May 21, 2009

Special Topics in Calamity Physics by Marisha Pessl

I think I've mentioned it before, but one of the biggest factors for me in determining what is a good book is making me think. This book definitely did.

Special Topics in Calamity Physics has turned out to be a bit of a cult classic. Marisha Pessl's style certainly has a lot to do with it: she writes from the perspective of the well-read 18yo protagonist, and her writing is peppered with references to works great and obscure (some simply fictional). It's a very entertaining and picturesque style of writing, but the question is whether or not this gets tedious when it's kept up for 500 and some pages. I'm leaning towards yes, because I had to slow down the pace I was reading it about halfway through. Still, it never got to the point where it was flagrantly overdone and ridiculous as the style was consistent well-done throughout, and for that Marisha should definitely be commended.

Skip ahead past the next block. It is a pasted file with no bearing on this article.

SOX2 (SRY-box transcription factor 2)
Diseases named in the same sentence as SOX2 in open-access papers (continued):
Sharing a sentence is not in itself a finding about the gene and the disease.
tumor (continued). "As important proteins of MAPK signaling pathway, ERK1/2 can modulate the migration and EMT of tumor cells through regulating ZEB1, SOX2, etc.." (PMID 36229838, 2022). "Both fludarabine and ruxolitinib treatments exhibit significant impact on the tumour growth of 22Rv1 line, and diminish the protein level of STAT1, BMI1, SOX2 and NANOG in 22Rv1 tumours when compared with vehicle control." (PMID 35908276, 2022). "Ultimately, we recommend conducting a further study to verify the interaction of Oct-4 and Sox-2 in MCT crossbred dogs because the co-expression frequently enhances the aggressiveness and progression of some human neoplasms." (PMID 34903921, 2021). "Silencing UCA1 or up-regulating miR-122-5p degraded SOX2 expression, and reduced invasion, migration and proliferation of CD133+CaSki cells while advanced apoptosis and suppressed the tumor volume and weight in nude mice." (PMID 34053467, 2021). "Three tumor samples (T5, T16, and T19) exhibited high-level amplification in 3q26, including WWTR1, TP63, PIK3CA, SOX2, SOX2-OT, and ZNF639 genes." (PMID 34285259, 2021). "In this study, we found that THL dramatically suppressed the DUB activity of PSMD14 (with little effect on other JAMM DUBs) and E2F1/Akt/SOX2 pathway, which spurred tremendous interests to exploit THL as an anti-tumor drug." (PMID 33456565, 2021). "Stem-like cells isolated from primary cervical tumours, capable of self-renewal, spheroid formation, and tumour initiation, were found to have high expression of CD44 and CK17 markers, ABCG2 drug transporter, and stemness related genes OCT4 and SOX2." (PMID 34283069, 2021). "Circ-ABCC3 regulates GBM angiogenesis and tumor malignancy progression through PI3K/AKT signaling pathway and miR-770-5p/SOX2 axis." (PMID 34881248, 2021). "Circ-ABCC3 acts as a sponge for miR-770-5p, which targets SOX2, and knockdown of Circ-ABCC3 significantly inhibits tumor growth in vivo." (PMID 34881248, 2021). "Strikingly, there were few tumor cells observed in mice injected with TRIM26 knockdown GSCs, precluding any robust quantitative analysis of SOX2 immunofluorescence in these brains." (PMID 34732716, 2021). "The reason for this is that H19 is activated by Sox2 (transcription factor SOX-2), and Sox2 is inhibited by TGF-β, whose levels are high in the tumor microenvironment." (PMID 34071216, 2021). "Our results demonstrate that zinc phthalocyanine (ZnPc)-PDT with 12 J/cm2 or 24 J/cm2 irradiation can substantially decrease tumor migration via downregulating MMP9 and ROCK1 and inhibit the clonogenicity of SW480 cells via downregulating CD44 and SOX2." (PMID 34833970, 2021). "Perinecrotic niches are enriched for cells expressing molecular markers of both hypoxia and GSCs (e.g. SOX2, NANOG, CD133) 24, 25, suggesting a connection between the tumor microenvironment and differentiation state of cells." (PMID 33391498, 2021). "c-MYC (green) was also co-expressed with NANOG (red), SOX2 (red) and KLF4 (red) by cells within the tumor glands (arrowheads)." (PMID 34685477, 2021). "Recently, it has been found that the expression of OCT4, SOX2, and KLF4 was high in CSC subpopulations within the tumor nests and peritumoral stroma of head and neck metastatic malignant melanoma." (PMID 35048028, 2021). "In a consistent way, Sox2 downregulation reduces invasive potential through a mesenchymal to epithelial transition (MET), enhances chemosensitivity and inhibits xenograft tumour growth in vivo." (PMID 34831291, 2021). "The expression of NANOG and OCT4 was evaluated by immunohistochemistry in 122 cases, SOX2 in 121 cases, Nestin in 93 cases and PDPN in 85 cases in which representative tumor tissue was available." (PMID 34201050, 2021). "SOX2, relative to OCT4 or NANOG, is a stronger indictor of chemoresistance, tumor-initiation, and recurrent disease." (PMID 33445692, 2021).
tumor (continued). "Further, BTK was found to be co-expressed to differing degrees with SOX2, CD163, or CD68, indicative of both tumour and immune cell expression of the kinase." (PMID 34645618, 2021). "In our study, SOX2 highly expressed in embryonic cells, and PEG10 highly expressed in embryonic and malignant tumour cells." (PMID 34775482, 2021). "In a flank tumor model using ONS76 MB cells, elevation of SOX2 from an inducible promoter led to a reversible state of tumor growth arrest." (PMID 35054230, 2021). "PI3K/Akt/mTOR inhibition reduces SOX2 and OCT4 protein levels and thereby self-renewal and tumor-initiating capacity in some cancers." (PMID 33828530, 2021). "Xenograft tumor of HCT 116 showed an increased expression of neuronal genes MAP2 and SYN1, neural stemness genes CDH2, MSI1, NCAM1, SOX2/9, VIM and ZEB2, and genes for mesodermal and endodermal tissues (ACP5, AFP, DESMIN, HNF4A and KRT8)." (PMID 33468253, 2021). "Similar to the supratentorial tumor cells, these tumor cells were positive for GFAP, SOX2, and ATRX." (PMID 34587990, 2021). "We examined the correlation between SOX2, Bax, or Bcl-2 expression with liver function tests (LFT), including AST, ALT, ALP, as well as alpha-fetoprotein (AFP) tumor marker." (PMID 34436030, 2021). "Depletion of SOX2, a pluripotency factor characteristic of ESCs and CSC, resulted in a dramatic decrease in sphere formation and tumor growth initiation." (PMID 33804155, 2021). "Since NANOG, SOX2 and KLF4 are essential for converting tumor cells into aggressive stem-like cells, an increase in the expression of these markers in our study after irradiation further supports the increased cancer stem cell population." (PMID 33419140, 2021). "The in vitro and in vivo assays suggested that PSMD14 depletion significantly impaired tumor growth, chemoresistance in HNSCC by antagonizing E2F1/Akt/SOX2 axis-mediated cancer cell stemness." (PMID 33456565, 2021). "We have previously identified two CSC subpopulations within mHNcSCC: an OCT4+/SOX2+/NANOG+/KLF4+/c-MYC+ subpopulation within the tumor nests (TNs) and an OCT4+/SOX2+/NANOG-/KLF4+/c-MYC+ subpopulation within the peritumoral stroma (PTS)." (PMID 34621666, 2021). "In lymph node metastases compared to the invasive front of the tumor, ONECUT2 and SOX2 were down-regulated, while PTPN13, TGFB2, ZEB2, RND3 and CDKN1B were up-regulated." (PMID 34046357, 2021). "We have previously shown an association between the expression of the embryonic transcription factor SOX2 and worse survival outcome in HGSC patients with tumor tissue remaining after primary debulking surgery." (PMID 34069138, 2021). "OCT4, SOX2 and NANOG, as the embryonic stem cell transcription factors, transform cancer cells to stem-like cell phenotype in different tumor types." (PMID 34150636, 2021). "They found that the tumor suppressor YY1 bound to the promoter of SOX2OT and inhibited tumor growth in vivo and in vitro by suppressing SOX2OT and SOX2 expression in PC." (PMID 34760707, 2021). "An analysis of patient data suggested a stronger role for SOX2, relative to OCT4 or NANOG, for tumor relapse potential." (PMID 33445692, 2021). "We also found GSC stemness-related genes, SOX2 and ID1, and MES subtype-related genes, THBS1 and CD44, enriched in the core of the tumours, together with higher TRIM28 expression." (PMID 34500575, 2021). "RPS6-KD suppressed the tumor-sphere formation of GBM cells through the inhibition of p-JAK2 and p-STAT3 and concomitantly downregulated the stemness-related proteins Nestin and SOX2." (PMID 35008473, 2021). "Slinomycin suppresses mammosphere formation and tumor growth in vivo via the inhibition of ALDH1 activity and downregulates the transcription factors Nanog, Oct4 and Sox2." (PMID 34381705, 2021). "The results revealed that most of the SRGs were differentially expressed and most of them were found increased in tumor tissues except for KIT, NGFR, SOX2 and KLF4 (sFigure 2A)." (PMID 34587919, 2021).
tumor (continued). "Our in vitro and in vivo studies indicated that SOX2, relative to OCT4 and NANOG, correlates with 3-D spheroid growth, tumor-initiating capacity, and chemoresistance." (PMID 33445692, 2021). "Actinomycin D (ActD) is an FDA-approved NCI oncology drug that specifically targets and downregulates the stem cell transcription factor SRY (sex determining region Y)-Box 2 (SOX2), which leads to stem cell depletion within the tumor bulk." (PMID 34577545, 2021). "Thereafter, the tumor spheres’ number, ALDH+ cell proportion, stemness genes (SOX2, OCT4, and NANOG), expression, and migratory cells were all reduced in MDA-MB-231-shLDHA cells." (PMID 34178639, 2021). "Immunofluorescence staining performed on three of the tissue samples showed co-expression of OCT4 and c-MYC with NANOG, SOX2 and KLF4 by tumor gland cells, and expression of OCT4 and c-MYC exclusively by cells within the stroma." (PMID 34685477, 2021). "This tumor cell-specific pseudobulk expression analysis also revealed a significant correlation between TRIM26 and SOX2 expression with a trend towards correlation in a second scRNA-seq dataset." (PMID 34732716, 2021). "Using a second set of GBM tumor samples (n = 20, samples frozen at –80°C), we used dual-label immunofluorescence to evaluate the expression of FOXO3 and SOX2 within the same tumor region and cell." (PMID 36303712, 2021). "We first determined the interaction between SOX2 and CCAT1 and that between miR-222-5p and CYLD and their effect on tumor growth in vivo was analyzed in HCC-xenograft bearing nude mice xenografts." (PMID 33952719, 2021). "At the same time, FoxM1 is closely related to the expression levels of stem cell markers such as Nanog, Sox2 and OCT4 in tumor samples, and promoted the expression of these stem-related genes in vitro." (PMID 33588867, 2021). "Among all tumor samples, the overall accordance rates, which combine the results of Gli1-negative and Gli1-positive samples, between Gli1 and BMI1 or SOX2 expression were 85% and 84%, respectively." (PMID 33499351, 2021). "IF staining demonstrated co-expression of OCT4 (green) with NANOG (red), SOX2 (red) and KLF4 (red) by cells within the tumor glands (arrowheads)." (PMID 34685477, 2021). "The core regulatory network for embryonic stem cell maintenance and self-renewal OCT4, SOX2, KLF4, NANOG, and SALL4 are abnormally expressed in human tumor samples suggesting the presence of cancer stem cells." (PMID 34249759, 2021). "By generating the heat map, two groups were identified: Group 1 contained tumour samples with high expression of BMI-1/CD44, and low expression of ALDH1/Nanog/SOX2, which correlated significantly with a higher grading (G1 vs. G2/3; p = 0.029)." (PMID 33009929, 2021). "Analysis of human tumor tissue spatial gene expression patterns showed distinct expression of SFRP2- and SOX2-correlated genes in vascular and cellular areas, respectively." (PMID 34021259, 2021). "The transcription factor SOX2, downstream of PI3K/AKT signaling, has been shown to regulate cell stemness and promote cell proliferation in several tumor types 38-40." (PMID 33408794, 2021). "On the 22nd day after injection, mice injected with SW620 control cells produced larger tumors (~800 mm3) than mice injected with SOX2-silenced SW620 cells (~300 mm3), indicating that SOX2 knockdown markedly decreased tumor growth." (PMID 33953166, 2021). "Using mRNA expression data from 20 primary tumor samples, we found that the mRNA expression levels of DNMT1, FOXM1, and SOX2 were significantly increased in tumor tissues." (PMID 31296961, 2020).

I probably should have talked about all the ways I do like this book, as they're much bigger than the potentially distracting style. Though most of the characters are teenagers, this book is not a Young Adult book. Instead, the reader is lead through Blue's senior year of high school as she grapples with the death of a beloved teacher (who is questionably close to a handful of her students), and ultimately, her relationship with her single father, the professor who has moved her around several times a year since her mother died.

While Marisha uses a teenage protagonist, the story she tells is more about the grappling with reality for what it is than some sort of teenage angst. I wish I could explain more, but really, you're just going to have to check it out for yourself!

Thanks, Lady Fi, for recommending this to me. I'd also recommend checking out her review.

1 comment:

Thanks for joining our discussion of this book!

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